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POP MUSIC

She's an Original, Not a Re-Pete

Who are you? Emma Townshend tells you who she isn't.

March 22, 1998|Richard Cromelin | Richard Cromelin writes about pop music for Calendar

Meet the new boss, hardly the same as the old boss--just your typical debuting singer-songwriter child of a certified rock legend. Not to mention doctoral candidate who fantasizes in song about stalking a rival star.

"That was written out of quite a bit of envy of other people's confidence and ability to go ahead," Emma Townshend says of "The Last Time I Saw Sadie," an edgy number that evokes then-President Ronald Reagan's would-be assassin in the line "something came and made me a little Hinckley."

"It's exaggerated," cautions Townshend, whose album "Winterland" comes out on Tuesday. "But I think there were definitely moments when I was sitting there listening to other people getting played on the radio and thinking, 'Why can't I just do it?' "

In other words, hope I'm signed before I get old. But paraphrasing papa Pete is not an inherited trait.

"My dad never used to bring home his records, so I don't really know any of his music," says Emma, the oldest of Townshend and his wife Karen's three children. "I've been 'round at people's houses and I've gone, 'What's this music?' and they've gone, 'It's your dad.' So it would be very hard to argue a case for there being an influence on my music."

While Pete Townshend's music with the Who and in his solo records has tapped rock's aggression, grandiosity and epic sweep, his daughter, 28, turns in the other direction. "Winterland" is an austere, intimate collection of nocturnes more likely to draw comparisons to Tori Amos than to "Tommy" or "Baba O'Riley." (See review, facing page).

"I tried to choose some songs that would go together in that they were quite mysterious, quite dark," she says. "They were inviting in a way, but you sort of had to work quite hard to get into it. . . . Then you would like it for a long time. I wanted to make that kind of a record. . . . A very honest record to start with, that people wouldn't perceive to be a big media effort."

That might be wishful thinking. Media attention, along with general debauchery and chaos, is part of the classic rock 'n' roll lifestyle--even Townshend, who knows better, entertains the stereotype.

"My idea of a rock star childhood is like you get up in the morning and there's all these people you don't even know asleep on the sofa, you know? That is so the opposite of what my childhood was like. The first time I ever saw proper drugs I was like 22, and it certainly wasn't at home. My mum was very strict, and there was never any kind of musicians hanging out at our house or anything like that. Very, very stable--very much 'Do your homework and go to bed' kind of thing."

Emma's father and his musician parents weren't the only musical forebears in the family. Her maternal grandfather, Edwin Astley, was a composer who did the music for such TV series as "The Saint" and "Secret Agent Man," and her mother's brother is a recording engineer who has mastered the recently issued Led Zeppelin BBC sessions as well as the new Tori Amos album.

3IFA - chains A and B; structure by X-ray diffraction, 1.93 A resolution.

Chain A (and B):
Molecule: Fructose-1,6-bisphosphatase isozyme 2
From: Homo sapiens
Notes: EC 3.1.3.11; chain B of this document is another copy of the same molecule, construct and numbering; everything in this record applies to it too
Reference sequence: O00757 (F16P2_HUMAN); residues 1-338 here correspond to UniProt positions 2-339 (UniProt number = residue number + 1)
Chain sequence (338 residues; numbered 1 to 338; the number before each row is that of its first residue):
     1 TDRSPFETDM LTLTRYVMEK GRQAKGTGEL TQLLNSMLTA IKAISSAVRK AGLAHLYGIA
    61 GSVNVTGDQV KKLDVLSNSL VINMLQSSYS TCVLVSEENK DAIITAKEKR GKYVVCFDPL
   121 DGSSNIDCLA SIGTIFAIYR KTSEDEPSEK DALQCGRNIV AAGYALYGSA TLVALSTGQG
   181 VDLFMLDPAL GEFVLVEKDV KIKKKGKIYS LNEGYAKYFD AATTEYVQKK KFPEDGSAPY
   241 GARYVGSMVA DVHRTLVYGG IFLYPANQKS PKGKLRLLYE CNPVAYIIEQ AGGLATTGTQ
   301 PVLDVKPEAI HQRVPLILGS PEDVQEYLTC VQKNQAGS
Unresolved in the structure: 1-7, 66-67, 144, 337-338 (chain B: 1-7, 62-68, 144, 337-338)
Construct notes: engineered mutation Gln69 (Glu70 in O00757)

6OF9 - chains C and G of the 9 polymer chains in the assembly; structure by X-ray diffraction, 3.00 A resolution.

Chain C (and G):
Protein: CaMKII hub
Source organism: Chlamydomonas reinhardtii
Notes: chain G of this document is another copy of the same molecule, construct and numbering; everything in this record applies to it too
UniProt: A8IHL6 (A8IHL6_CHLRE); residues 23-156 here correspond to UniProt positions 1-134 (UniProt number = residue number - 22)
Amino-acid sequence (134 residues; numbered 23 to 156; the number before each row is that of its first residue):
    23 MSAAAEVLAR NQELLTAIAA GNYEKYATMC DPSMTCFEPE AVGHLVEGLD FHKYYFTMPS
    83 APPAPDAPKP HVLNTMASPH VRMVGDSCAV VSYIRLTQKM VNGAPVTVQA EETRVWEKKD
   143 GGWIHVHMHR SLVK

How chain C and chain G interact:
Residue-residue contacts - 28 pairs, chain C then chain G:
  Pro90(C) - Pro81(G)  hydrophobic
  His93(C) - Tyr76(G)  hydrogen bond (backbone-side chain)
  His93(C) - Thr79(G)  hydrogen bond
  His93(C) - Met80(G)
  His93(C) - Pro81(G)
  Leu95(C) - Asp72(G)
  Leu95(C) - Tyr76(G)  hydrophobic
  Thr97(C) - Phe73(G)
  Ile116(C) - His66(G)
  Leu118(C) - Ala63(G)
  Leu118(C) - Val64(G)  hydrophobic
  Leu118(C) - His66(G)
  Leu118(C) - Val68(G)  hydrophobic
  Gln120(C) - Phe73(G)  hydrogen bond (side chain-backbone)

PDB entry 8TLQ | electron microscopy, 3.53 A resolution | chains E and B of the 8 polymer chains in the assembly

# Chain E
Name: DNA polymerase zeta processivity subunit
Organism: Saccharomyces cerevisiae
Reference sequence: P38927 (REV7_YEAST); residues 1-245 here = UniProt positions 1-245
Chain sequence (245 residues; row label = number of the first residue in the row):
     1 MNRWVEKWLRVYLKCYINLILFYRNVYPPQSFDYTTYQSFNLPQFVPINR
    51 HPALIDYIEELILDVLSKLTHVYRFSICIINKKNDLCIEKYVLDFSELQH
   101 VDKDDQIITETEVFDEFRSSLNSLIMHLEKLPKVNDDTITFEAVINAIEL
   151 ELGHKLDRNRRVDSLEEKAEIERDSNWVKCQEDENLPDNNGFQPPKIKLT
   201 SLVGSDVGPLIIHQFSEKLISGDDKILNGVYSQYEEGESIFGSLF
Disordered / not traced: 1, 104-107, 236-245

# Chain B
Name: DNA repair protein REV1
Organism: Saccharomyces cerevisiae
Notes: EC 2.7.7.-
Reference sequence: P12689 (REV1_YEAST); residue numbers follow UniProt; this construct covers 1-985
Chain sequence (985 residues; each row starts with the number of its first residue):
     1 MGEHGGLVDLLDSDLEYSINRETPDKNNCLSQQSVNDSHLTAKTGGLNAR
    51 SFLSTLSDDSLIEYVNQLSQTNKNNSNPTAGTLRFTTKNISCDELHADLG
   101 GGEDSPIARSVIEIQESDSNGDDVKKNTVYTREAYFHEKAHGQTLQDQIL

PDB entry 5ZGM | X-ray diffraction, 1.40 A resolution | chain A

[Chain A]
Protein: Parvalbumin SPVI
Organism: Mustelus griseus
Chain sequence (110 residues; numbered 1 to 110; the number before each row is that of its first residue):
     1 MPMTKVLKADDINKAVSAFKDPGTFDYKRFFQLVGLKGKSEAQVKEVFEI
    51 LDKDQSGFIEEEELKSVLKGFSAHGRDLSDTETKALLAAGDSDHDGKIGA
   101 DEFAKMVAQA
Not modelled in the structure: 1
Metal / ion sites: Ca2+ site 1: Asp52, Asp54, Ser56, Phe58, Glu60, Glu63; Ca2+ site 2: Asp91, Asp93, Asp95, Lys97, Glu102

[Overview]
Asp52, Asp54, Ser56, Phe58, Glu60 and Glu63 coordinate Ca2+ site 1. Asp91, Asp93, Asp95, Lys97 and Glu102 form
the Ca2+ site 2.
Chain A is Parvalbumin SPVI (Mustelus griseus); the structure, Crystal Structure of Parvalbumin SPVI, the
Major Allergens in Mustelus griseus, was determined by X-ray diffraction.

(Emma's sister Aminta, 27, is tackling the movie business and was third assistant director on "The English Patient"; they also have a brother, Joseph, 8, who lives at home).

While Pete might not have bequeathed her any direct musical influence, he played a role in Emma's artistic development.

"I don't think he's ever advised me musically," says Emma, whose first music job was singing backup vocals on her father's 1985 album "White City--A Novel."

"But he has definitely helped me out by teaching me very carefully how to use recording equipment, things like that. He's been very conscientious about explaining. I would be very surprised if there were that many women musicians who had as good an idea of how to use a studio as me. . . ."

He also made sure that Emma had good legal and business representation, but beyond that he kept his distance from her debut work.

"If we needed a drum kit, I'd ring him and go, 'Can I borrow a drum kit?' But in terms of the music, he didn't hear it till it was completely mixed and done."

And his reaction?

"Well of course he went, 'Oh, I'm tremendously proud of you' and got a little tear in his eye."

We're talkin' about a generation.

From Chris Stills to Adam Cohen, from the late Jeff Buckley to Jakob Dylan, from Rufus Wainwright to Joachim Cooder, the offspring of '60s-rooted pop figures are knocking more and more loudly at the gates. Despite their proliferation, familiarity hasn't set in. The second-generation hook remains a popular one with both the music business and the media.

"I realize I've got loads more exposure than somebody who didn't have a famous dad," says Townshend, one of the few non-Americans and non-males in the company. "There's absolutely no denying that the amount of press that I'm getting is because it's an interesting story. It's got a good angle. . . . I was reading an interview with Michael Douglas the other day, and he still gets asked what it's like to have Kirk Douglas be your dad. It's not gonna go away, is it?"

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